Friday, February 1, 2013

Legendary Failure: How Country Music Lost Its Way?

Most people would be surprised to discover that Rock and Roll and Country music trace their respective origins to the same place. Then, some would be astonished to learn that Country Music played a highly significant role in the birth of Rock and Roll. In fact, for a time, early Rock and Roll artists were the first to cross over genres. The music they played was even given a name: Rockabilly. Most people do not realize that the country genre had been in existence for about two decades prior to Elvis Presley exploding on to the scene, creating what would become an industry rivaled by none and respected by all. Bearing that thought in mind, Country Music has not celebrated the same amount of success as the industry it has been instrumental in helping to create. The explanation is simple. Rock and Roll was allowed to grow. Over the last 60 years the genre has evolved to the point where one can no longer truly define it. There are innumerable styles and sounds that play through a listener’s radio, with an equal amount of radio stations that play the music. Country Music did not follow this path, with what has appeared to be with a blatant intent to do the opposite of what the Rock and Roll industry chose to explore. Unfortunately for the industry, its artists, and listeners, that decision came with a heavy cost. Country Music’s avoidance of Rock & Roll’s model for expansion has: stunted industry growth, alienated its fan base, and shortened the careers of its artists.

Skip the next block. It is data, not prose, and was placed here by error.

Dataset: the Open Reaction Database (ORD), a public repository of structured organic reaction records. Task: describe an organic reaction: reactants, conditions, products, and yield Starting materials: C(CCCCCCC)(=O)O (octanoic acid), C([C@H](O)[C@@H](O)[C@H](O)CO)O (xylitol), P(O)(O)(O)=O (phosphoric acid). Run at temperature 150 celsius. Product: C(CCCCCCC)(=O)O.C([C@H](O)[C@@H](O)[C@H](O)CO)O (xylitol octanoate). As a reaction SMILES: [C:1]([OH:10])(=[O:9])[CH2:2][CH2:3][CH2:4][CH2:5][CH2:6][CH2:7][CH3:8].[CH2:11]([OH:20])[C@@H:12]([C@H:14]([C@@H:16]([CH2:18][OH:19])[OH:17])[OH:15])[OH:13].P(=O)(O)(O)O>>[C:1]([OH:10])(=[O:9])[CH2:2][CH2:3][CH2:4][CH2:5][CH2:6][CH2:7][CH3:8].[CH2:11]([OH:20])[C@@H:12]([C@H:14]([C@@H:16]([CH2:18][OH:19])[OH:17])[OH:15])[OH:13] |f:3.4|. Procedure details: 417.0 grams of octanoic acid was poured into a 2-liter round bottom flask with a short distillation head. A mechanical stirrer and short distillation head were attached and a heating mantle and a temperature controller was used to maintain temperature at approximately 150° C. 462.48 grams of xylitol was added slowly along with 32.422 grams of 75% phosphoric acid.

Rock and Roll has cultivated a multi-billion dollar industry in which the profits are distributed to the record labels and the artists. Think for just a moment and count the number of different stations on your radio dial. Now, think of how many of those stations are playing the same music, competing with other stations for listeners. The higher the population, the more options would be available from which to choose. Assuming for just a moment that a listener lives in a market that only offers one station for each sub-genre of Rock and Roll and Country music, here is what would most likely be available to choose from: Classic Rock, Pop, Alternative, Heavy Metal, 80s, 90s, Punk, Southern Rock, Modern Country, and Classic Country & Western. (Depending on the region where a listener resides, the choice of Classic Country may not be available except for off peak hours, or an occasional play on a station that chooses to do so.) The ratio of Rock and Roll stations to Country stations would average about 5:1. There is no reason for this ratio to exist. Country music has long held to a “one sound” approach to what is offered to its listeners. While it is true that some Country artists have a more traditional country sound than others, all Country artists are lumped together. The one genre approach of airplay that Nashville has created has potentially cost its industry billions of dollars in revenue. It is important to note that each time a song is played, money is made.  Having more than one choice of Country radio genre to listen to increases the amount of money the industry can collect. Thus, had industry executives allowed the artists themselves to explore and expand the country sound, more sub-genres could have been created, leading to more radio stations, more record labels, more engineers and producers, more jobs for musicians, and most important, more variety for the listeners.